We recently spent a week with the 2020 Jeep Gladiator and asked our readers what they wanted to know about FCA’s latest pickup.
A number of questions focused on the Gladiator’s comfort and ride quality. This wasn’t too surprising as the Wrangler isn’t exactly the most comfortable vehicle on the market.
I went into the review expecting a truck-ish ride, but thankfully those fears were unwarranted. While I wouldn’t quite call it crossover-like, the Gladiator delivers a relatively smooth and comfortable ride.
The truck’s suspension dutifully handled Michigan’s pothole covered roads with little fuss or drama. I never heard any squeaks or rattles during our time with the Gladiator and that’s notable considering the truck has a removable three-piece hardtop. One thing you’ll hear plenty of is wind noise as the truck gets a bit loud on the highway and, obviously, when you remove the roof.
Dick Wanted To Know What Kind Of Mileage We Got
The Gladiator’s 3.6-liter Pentastar V6 engine has an EPA rating of 17 mpg city / 22 mpg highway / 19 mpg combined. We were close to hitting the latter number as we averaged 18.9 mpg.
That’s so-so for the class when you look exclusively at other mid-size pickups with four-wheel drive and a V6 engine. The more powerful Chevrolet Colorado and GMC Canyon have an EPA rating of 17 mpg city / 24 mpg highway / 19 mpg combined. Likewise, the Toyota Tacoma comes in at 18 mpg city / 22 mpg highway / 20 mpg combined.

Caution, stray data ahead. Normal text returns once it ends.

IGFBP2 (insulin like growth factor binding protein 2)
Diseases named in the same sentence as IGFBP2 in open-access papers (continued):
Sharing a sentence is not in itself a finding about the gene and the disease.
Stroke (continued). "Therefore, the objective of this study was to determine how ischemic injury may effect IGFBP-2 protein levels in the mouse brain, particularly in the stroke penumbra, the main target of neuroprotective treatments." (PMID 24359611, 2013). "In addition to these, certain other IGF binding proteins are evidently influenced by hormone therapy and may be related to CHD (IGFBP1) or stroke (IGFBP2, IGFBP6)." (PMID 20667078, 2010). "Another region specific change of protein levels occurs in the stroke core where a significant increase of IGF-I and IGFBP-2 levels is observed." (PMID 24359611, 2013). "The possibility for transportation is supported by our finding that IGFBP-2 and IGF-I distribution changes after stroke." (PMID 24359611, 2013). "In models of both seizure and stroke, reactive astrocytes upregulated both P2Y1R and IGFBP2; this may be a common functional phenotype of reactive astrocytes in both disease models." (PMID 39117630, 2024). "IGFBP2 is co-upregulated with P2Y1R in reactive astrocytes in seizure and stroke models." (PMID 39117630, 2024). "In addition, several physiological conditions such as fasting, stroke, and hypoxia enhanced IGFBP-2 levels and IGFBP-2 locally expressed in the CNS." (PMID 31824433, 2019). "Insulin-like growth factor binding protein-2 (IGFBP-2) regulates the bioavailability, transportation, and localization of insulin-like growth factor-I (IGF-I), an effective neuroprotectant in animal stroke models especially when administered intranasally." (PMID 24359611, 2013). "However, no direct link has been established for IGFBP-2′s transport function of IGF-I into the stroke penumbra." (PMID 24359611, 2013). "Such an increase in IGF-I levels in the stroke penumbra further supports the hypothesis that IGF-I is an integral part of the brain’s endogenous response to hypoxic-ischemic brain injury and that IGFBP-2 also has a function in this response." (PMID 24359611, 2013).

The most fuel-efficient is the four-cylinder only Ford Ranger which is rated at 20 mpg city / 24 mpg highway / 22 mpg combined. The ancient Nissan Frontier, on the other hand, returns a dismal 15 mpg city / 21 mpg highway / 17 mpg combined.
It Can Cost As Much As A Full-Size Pickup
Pricing was another issue brought up by a number of our readers. The Gladiator starts at a reasonable $33,545 but options can quickly push the model into full-size truck territory. That was the case with our tester which had a sticker price of $51,115.
If price is a factor, you’ll have to make some obvious tradeoffs. That being said, you can get a decent Gladiator for around $37,475. For that price, you get a three-piece hardtop, tinted rear windows, a spray-in bedliner and the trailer tow package which includes a heavy duty cooling system, a beefier alternator and a class IV receiver. Of course, you’ll have to stick with the manual and make do with a five-inch infotainment system.
However, I’d probably opt for the Gladiator Sport S which starts at $36,745. That’s still pretty reasonable, but all the aforementioned equipment boosts the price to $40,180. The Sport S can also be equipped with better option packages including a 7-inch Radio Group, an Active Safety Group and Adaptive Cruise Control. Those features make the truck a lot more livable, but each will add nearly a $1,000 to the sticker price.
That’s also assuming you want the six-speed manual as the eight-speed automatic is a $2,000 option. It’s also worth mentioning that if you want the Max Tow Package, which increases the towing capacity to 7,650 lbs (3,470 kg), you need to get the automatic.